Mark McGwire, like the mythic figure of Babe Ruth, seemed to transcend the game. Massive muscles, topped only by mammoth blasts that reached the upper levels of seats, were his calling card. A huge man who stood 6’5″ while weighing something like 250 (or more) pounds, he was a cartoon character who made pitchers look foolish when they grooved a pitch. He was a generational icon who did what he did – blast long balls – just about as well as anyone who had ever played the game.
Alas, McGwire’s run as a hero to many was destroyed well before it should have been when he was tainted by the whole PED scandal (Performance Enhancing Drugs). I’m not here to say whether or not he did anything illegal, goodness knows there have been reams of articles dealing with that very subject (for my thoughts on the topic take a look at Death of the Hero). The bottom line is that unless you want to exclude every player who suited up from 1995-2005 from the Hall of Fame, you have to make the decision to judge the players based on the merit of their works on the field and not by the suppositions of the masses. If everyone was or wasn’t cheating isn’t the point. The point is we don’t know who was “cheating,” we don’t have anyway of knowing who was cheating, and there will never be a way to prove, one or another, who was cheating. So let’s just examine McGwire through the lens of the men that he played against to see how he ranks, and by extension, whether or not he should be elected to the Hall of Fame in his fourth year on the ballot (I’m under no illusions that he will be selected for enshrinement, he certainly will not).
* McGwire, a pitcher in college at USC, started out his career as an offensive force being moved to third base before finally being shifted over to first base. In his first year in the bigs (1987), a 6’5″, 220 lbs McGwire won the Rookie of the Year award hitting .289 with 49 homers, 118 RBI and a .618 SLG (the HR and SLG led the league).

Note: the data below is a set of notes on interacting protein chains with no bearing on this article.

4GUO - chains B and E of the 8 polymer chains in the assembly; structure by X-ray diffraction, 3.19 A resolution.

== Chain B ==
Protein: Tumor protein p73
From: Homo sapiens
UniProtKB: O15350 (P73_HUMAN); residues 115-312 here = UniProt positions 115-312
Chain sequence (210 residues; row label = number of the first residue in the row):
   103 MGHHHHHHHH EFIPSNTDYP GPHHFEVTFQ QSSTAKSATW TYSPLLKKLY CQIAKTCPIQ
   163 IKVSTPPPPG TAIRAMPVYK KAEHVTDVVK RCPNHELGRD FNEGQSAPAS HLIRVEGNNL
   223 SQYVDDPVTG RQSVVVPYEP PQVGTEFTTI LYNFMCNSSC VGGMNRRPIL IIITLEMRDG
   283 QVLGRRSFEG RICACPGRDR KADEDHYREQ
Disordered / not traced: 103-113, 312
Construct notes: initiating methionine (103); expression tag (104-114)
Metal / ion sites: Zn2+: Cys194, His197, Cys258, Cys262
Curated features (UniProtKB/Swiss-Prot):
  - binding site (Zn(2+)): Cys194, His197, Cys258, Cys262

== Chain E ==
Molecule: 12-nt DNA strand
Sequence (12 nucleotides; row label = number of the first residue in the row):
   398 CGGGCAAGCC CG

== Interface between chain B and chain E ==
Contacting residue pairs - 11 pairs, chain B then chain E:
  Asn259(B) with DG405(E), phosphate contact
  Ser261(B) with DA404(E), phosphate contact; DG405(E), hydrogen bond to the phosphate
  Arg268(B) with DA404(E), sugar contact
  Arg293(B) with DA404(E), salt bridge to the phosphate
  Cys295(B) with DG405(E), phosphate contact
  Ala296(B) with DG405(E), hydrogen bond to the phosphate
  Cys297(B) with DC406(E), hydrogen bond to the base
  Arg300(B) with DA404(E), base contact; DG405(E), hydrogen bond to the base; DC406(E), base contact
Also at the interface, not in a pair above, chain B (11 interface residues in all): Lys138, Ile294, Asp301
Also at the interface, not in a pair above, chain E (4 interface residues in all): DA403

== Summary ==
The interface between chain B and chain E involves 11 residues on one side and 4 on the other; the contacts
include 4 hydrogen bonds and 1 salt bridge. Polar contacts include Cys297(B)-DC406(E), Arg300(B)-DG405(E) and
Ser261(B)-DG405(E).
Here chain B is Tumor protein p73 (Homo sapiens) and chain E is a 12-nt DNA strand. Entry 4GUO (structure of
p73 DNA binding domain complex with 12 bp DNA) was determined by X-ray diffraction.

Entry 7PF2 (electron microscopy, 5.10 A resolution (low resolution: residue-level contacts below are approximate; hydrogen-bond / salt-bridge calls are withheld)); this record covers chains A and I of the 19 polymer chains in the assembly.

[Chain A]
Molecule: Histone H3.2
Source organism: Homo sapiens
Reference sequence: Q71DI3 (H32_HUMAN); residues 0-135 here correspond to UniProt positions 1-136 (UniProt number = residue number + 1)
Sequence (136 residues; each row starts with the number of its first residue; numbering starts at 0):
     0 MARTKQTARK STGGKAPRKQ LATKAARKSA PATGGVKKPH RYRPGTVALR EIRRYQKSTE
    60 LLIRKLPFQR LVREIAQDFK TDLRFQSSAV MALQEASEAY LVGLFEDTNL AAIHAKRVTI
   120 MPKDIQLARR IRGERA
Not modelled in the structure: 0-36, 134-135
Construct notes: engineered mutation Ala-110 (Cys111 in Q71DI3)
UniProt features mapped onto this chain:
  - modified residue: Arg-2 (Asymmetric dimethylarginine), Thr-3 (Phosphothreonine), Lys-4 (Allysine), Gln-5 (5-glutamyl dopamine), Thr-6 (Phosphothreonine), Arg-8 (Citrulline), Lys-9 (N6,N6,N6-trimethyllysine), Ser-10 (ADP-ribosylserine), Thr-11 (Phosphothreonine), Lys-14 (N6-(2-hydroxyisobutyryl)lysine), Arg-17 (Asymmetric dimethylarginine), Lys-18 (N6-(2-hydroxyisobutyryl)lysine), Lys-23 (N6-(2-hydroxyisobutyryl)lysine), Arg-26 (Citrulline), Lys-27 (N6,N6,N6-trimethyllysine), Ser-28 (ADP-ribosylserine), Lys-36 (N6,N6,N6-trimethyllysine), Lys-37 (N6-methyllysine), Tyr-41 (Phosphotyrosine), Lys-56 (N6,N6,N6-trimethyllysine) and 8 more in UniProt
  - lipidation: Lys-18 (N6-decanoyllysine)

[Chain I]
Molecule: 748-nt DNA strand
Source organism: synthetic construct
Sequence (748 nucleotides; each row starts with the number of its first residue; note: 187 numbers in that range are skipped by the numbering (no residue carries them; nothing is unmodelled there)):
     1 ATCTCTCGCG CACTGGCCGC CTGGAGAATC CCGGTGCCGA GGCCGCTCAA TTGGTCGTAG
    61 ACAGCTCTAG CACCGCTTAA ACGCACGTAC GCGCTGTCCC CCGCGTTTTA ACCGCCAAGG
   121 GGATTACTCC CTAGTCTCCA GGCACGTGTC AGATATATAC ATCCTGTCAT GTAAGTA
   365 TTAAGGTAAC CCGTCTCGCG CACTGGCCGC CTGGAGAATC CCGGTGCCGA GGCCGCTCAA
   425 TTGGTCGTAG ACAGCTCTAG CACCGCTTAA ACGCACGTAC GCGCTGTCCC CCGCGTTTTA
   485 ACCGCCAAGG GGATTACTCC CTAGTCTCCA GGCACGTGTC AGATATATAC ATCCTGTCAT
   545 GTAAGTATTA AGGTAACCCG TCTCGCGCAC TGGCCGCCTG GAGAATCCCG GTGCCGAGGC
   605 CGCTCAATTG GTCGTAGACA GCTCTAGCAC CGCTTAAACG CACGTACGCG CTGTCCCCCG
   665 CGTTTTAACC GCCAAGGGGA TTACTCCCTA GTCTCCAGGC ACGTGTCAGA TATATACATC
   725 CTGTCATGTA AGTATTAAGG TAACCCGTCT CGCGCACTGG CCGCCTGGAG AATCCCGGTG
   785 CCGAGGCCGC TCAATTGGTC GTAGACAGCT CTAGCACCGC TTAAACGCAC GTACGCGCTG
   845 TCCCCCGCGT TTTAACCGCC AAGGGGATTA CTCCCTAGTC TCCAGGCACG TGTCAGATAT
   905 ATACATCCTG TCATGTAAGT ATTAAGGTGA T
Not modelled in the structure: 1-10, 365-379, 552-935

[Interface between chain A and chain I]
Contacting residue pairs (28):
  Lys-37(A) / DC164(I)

* McGwire never won the MVP award in his career, likely a result of a career batting average of just .263, but he still finished in the top-7 five different times finishing second to Sammy Sosa in 1998 despite hitting .299 with a then record 70 homers (he also scored 130 runs and knocked in 147 while posting a massive 1.222 OPS).
* Despite the plethora of talented men who played first base during his career, McGwire was named to the All-Star team 12 times. In fact, from 1987-2000 he missed out only in 1993 and 1994 when he was injured and limited to 27 and 47 games.
* From 1987 through his final year in the big leagues (2001), here is how McGwire ranked in a myriad of categories for that 15-year stretch.
McGwire hit 580 homers, the most in baseball (Barry Bonds had 551).
McGwire had 1,405 RBI, third most in baseball (Bonds had 1,494).
McGwire had a .590 SLG, the third best mark in baseball (Bonds and Manny Ramirez led the way at .594).
McGwire had a .985 OPS, fourth in baseball (Bonds at 1.017).
McGwire clearly dominated when compared to his peers, a fact that isn’t lost when we compare him to the immortals of the game. Here are McGwire all-time ranks in a handful of categories.
583 home runs, 8th all-time
1,414 RBI, 66th all-time
.394 OBP, 78th all-time
.588 SLG, 9th all-time
.982 OPS, 11th all-time
Clearly this man was one of the greatest sluggers of all-time, period. To me, that record of achievement deserves enshrinement in the Hall of Fame. I’ll leave the value judgments to others. What was it that Jesus said way back when? “Let he who is without sin among you be the first to throw a stone…” (John 8:7).
To see my thoughts on others in my HOF series simply click on the following links:
By Ray Flowers